Imagine how terrific it would feel to be able to pick up your camera, shoot any subject matter you want – and get jaw dropping, awesome photos – every time. All it takes is an understanding of some basic photography lighting techniques!
Three beginning photography lighting techniques that you really need to understand are:
1. Color: If you’ve ever photographed a landscape that looked dull, flat and lifeless – here’s what you do…Examine the COLOR of the light in your photo. It is a common mistake to shoot outdoor photos in the middle of the day.
Set your alarm and roll out of bed just before dawn, then go to your site…you’ll get shots with a soft, delicate pink touch. Or, shoot at sunset and get a landscape covered in gold! The light glancing off your subject will create gorgeous highlights and deep, defining shadows. It is the shadows that will make the subject appear 3D and POP!
2. Intensity: Trying to get a good photo of a friend? Is the sun beating down on them – causing unflatteringly intense highlights and deep, dark shadows? Do they have raccoon eyes? Keep in mind that the film or digital sensor in your camera “sees” in a much narrower dynamic range than your eyes.
Frequently where we can see detail in the shadows, your camera just sees black. At the same time, when we see detail in the highlights; the camera shows pure, featureless white.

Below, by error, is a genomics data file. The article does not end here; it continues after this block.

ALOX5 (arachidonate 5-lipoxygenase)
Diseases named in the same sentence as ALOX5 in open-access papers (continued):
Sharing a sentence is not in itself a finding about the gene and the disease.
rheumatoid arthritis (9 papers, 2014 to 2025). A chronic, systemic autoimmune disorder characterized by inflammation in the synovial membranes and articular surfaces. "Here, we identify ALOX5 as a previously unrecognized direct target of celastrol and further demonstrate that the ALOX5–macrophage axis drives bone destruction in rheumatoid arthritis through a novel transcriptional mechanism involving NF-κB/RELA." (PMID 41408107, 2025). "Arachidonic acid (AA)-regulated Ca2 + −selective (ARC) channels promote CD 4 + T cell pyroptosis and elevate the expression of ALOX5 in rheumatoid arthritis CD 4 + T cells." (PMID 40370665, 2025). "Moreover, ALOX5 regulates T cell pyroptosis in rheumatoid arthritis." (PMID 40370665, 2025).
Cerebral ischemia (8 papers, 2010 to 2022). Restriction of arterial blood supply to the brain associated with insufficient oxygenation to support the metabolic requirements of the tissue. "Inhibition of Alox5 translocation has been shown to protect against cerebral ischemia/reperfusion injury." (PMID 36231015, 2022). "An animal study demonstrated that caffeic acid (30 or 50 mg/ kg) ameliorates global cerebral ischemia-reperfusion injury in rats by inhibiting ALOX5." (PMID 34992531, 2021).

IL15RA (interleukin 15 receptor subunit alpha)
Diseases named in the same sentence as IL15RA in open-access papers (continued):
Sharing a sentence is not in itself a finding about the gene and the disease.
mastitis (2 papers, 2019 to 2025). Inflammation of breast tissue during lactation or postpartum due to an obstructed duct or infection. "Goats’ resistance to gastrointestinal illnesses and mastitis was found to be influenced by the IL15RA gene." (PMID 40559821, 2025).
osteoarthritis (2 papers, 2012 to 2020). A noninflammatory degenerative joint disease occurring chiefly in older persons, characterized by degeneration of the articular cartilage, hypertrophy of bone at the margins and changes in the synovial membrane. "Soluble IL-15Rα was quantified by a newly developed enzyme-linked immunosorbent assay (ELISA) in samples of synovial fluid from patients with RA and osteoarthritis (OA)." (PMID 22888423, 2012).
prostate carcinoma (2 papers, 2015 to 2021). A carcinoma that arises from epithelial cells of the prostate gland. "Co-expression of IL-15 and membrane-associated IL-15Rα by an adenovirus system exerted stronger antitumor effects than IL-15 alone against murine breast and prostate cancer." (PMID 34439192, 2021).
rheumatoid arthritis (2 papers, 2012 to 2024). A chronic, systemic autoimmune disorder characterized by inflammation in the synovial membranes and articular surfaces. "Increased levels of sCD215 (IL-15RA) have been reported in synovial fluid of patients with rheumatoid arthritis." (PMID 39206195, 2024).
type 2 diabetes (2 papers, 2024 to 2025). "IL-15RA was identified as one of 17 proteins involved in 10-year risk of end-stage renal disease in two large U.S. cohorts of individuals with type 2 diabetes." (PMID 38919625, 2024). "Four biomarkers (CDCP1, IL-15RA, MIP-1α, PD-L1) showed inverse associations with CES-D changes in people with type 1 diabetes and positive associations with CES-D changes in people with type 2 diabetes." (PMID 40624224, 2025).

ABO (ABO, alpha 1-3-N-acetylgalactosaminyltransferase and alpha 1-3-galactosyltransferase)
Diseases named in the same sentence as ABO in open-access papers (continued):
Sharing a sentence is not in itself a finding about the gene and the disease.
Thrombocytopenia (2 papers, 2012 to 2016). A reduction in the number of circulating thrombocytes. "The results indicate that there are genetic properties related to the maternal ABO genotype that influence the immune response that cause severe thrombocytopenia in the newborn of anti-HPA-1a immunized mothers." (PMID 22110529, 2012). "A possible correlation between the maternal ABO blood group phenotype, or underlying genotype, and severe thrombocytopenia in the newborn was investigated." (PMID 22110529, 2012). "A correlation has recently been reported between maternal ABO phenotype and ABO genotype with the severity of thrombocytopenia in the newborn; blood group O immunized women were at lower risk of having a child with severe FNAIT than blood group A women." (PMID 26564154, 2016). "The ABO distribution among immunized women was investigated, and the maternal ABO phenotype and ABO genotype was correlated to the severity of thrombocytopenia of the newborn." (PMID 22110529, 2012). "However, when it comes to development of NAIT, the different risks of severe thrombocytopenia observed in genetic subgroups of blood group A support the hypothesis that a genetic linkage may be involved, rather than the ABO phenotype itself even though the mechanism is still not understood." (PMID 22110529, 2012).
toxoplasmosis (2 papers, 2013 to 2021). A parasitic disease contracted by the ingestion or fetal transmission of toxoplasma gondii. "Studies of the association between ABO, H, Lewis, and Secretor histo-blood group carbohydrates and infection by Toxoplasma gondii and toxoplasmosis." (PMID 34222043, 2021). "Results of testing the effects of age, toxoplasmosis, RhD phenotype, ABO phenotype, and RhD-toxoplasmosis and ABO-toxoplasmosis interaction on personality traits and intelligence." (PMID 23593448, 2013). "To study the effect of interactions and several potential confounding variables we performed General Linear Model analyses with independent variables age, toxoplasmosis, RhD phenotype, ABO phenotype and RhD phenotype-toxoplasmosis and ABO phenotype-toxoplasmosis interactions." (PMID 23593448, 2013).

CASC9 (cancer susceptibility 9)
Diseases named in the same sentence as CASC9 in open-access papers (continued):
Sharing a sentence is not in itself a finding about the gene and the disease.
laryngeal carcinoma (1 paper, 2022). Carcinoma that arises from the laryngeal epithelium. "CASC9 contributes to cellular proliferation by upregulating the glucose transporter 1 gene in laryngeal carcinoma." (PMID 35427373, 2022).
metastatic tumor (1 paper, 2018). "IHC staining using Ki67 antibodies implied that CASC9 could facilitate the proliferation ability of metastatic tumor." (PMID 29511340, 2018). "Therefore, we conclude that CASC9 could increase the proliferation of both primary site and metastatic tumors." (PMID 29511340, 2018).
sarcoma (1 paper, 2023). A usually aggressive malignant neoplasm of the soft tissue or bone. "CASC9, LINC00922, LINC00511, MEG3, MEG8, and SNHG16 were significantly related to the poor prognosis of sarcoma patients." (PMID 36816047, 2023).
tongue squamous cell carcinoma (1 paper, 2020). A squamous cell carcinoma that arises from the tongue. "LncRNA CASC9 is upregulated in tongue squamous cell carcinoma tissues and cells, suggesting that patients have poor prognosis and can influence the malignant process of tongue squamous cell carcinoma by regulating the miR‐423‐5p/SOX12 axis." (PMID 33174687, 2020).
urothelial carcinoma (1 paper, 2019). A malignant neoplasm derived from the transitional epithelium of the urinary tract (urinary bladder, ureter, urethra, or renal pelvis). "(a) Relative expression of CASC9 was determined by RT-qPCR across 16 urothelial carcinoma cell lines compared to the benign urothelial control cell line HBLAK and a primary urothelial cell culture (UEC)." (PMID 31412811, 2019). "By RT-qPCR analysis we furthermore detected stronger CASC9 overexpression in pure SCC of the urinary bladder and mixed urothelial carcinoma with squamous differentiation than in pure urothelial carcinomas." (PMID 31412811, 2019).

Move your subject into the shade. This will lower the dynamic range between highlight and shadow and make it easier for your camera to record detail.
3. Directionality: The direction the light is coming from is another key factor. If you have light glancing in from the side…it will create long shadows that will magnify form and shape. Like muscle. For a body builder it’s great. They look much more muscular.
For a teenager, it can be a nightmare. Every pimple looks HUGE. Light coming directly into the face can either make your subject squint, or at the right intensity can fill in wrinkles and visually take off ten years! Back light can beautifully rim your subject or cause lens flare and ruin the shot.
Understanding how the directionality of light will affect your subject is as important as knowing how to turn on your camera. Your subject will determine if a certain photography lighting technique is right or wrong!